My Theory of Functional Illusions

About a year ago, I coined a term called “Functional Illusions.”  A Functional Illusion is an understood lie that the people of a certain culture generally accept or allow because it serves a purpose that the culture sees as important.  A simple example is a mirror, although this is a very weak Functional Illusion (as I explain in the following paragraph).  The mirror deceives the eyes by creating the appearance of another person who isn’t really there, but we don’t really think of mirrors as “lies” because we are all well aware that this illusion isn’t reality, but it is very helpful.  A slightly stronger example would be puppetry.  We know that puppets aren’t real, but we allow ourselves to act as if they are so we can enjoy the stories they tell, and sometimes we tell children that the puppets are real, which is essentially lying.  Therein lies the danger of the Functional Illusion.

A strong Functional Illusion is one that people really, really want to believe is a reality, and a weak FI is one that everyone is perfectly fine dismissing as a meaningless illusion, such as the mirror.  Some FIs are strong for some people, but weak for others.  To an adult, Santa Claus is a very weak FI, but to a child, discovering that his/her parents lied all those years can be devastating, and in extreme, rare cases, lead to bad trust issues.  The discovery that an FI isn’t real can be handled well by taking an interest in how the illusion is created.  It can be handled badly by hating either the illusion, or those who reveal it to be only an illusion.  (In some cases, people hate puppets because they were so devastated to find out the characters on Sesame Street aren’t real, whereas others, such as myself, become fascinated with puppetry because of the discovery that it’s an illusion.)  Naturally, a very strong FI that many, many people want to believe is a reality can lead to intense fury throughout the culture.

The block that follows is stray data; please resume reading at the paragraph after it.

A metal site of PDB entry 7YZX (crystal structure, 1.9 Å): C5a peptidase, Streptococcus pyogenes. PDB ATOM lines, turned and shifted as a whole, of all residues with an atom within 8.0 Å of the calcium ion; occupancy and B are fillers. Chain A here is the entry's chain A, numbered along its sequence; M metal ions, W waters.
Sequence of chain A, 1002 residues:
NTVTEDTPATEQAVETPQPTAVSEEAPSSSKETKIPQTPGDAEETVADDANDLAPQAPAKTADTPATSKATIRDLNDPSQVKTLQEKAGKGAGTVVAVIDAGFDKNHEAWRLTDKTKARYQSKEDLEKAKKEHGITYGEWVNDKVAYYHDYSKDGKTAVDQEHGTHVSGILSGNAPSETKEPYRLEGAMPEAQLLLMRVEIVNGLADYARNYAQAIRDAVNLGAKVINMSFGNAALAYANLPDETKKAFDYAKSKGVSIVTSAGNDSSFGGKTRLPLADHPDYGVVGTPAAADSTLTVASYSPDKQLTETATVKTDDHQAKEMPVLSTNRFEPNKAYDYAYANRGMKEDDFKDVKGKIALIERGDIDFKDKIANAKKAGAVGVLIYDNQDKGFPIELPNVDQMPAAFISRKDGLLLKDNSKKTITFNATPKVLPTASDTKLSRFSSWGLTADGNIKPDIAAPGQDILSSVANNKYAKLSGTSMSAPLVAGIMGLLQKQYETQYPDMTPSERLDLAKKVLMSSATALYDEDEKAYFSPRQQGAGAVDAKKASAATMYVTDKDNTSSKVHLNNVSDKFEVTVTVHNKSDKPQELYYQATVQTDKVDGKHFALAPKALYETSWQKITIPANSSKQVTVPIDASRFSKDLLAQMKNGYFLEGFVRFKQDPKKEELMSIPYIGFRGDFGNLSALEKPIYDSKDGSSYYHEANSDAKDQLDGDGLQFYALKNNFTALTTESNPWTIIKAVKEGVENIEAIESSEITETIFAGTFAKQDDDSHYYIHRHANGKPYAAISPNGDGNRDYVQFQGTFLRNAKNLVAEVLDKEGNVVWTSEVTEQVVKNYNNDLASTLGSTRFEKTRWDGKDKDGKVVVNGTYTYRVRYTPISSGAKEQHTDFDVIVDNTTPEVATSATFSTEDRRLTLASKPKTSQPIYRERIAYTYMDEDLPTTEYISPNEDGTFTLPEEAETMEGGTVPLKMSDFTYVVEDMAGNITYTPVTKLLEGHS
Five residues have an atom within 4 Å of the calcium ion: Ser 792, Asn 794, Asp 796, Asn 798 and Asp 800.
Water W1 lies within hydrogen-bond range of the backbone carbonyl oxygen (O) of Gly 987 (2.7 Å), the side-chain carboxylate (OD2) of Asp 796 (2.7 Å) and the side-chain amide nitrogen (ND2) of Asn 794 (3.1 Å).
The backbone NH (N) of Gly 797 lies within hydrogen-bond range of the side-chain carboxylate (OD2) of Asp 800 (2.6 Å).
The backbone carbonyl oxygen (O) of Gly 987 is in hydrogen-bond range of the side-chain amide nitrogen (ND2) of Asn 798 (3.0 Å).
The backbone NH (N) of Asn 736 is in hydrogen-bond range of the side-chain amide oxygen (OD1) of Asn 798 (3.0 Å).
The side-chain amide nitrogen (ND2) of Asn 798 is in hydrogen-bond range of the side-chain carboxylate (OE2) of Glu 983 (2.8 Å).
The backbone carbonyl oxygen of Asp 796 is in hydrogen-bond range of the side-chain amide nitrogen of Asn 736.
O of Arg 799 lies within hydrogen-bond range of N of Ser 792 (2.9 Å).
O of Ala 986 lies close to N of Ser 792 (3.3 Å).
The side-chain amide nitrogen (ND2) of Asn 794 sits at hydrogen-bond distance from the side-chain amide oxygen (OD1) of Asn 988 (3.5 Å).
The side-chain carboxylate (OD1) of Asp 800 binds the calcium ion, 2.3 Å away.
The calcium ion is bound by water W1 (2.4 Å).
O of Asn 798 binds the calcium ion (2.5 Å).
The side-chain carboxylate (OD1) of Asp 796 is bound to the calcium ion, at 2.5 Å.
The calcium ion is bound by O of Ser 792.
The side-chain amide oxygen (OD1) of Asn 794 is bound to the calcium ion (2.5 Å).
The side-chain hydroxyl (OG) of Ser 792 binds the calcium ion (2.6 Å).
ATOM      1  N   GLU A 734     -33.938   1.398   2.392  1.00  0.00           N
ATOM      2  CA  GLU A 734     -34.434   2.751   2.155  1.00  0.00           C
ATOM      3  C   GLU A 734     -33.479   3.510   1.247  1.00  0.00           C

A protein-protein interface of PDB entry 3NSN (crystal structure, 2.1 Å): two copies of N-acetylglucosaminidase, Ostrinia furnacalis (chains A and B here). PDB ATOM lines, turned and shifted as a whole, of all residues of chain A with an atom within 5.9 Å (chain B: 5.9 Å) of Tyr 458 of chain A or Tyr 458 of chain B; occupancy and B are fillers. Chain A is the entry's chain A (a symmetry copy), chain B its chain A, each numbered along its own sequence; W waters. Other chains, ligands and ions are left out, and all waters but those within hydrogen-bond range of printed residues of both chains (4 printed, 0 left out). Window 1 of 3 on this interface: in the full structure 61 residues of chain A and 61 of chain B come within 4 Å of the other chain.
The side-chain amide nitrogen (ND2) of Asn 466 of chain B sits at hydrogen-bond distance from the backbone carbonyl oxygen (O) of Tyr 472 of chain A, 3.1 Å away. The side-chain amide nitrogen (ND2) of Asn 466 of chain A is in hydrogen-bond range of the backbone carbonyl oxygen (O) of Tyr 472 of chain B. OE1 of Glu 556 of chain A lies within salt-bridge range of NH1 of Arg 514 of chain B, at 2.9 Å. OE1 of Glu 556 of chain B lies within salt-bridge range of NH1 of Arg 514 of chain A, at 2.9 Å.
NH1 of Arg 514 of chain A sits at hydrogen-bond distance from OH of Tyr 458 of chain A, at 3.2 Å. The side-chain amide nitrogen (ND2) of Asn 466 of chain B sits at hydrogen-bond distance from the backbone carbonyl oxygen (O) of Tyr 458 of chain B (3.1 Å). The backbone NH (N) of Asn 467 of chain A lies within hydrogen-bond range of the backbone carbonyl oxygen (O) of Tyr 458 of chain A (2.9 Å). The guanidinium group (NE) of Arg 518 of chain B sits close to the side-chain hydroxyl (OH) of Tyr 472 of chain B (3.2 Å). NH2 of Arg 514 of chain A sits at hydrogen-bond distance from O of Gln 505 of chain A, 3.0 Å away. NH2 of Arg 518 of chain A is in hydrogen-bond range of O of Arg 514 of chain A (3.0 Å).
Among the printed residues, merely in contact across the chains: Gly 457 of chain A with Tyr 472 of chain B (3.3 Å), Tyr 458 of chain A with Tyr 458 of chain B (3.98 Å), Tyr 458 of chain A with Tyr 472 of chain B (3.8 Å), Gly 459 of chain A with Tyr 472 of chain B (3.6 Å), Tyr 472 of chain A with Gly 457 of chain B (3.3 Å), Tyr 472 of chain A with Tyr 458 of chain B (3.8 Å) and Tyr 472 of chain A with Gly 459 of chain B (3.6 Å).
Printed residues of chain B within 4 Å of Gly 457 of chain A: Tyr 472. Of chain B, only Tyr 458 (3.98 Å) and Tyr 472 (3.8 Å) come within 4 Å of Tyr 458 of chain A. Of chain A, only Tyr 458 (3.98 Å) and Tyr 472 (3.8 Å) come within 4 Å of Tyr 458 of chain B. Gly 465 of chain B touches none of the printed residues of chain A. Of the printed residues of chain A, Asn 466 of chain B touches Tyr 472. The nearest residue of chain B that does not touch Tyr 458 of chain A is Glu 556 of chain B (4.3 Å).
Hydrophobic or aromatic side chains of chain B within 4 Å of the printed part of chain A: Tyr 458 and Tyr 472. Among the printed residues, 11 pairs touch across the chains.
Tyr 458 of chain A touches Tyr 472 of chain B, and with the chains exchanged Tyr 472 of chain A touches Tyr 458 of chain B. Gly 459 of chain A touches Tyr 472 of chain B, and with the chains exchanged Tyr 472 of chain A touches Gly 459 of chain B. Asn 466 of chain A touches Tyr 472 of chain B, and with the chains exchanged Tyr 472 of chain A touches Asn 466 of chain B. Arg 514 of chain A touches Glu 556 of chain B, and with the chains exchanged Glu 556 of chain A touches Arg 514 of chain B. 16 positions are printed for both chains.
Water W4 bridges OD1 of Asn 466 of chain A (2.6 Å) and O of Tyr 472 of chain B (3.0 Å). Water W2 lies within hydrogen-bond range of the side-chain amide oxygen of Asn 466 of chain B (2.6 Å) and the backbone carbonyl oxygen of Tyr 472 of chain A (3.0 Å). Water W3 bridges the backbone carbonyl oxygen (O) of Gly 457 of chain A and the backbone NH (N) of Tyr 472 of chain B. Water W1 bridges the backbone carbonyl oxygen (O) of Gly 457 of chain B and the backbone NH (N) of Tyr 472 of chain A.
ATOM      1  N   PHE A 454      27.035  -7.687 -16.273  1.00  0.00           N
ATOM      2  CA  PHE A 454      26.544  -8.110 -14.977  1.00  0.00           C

America is essentially a Functional Illusion.  Well, okay, the nation that is the United States of America is real, and the landmass consisting of North, South, and Central America is real, but those are not what I’m talking about.  I’m talking about the Idea America (yes, I thought that term up to, and I hope no one else has used it first).  The Idea America is the American Dream, the American Way, and freedom and justice for all.  There is clearly a big difference between the Idea America and the USA, but some people don’t see the gap, or at least try not to, because they are such a big fan of the Functional Illusion.  Essentially, everyone who claims that America is or was the greatest country in the world and the city on a hill is overly attached to the FI.  This is somewhat scary because FIs need to be understood in order to serve their proper purpose, and in order that we can make progress.  The best purpose of the Idea America is not for people to be proud to be American, but rather for people to see that which America must become.

The Functional Illusion is important.  Mirrors are helpful, Santa Claus is fun, makeup is an interesting form of expression, and auto-tune can be a great artistic tool if used appropriately.  However, there is a danger to encouraging faith in them.  People in the music industry may all be aware that the industry is to a large extent comprised of FIs, but people outside that culture may not be aware of this when they set out to make hits of their own.  Some FIs become a sort of dogma that is detrimental to intellectual progress.  The answer to problems that come from Functional Illusions seems to be better education, encouraging young people to use reason to question the illusions without assuming they are good or bad.  Like many human tools, Functional Illusions will only do harm if humankind is not yet smart enough to use them wisely.

UPDATE 4/8/15 – There is now a follow up essay on a specific type of Functional Illusion, available to read here.

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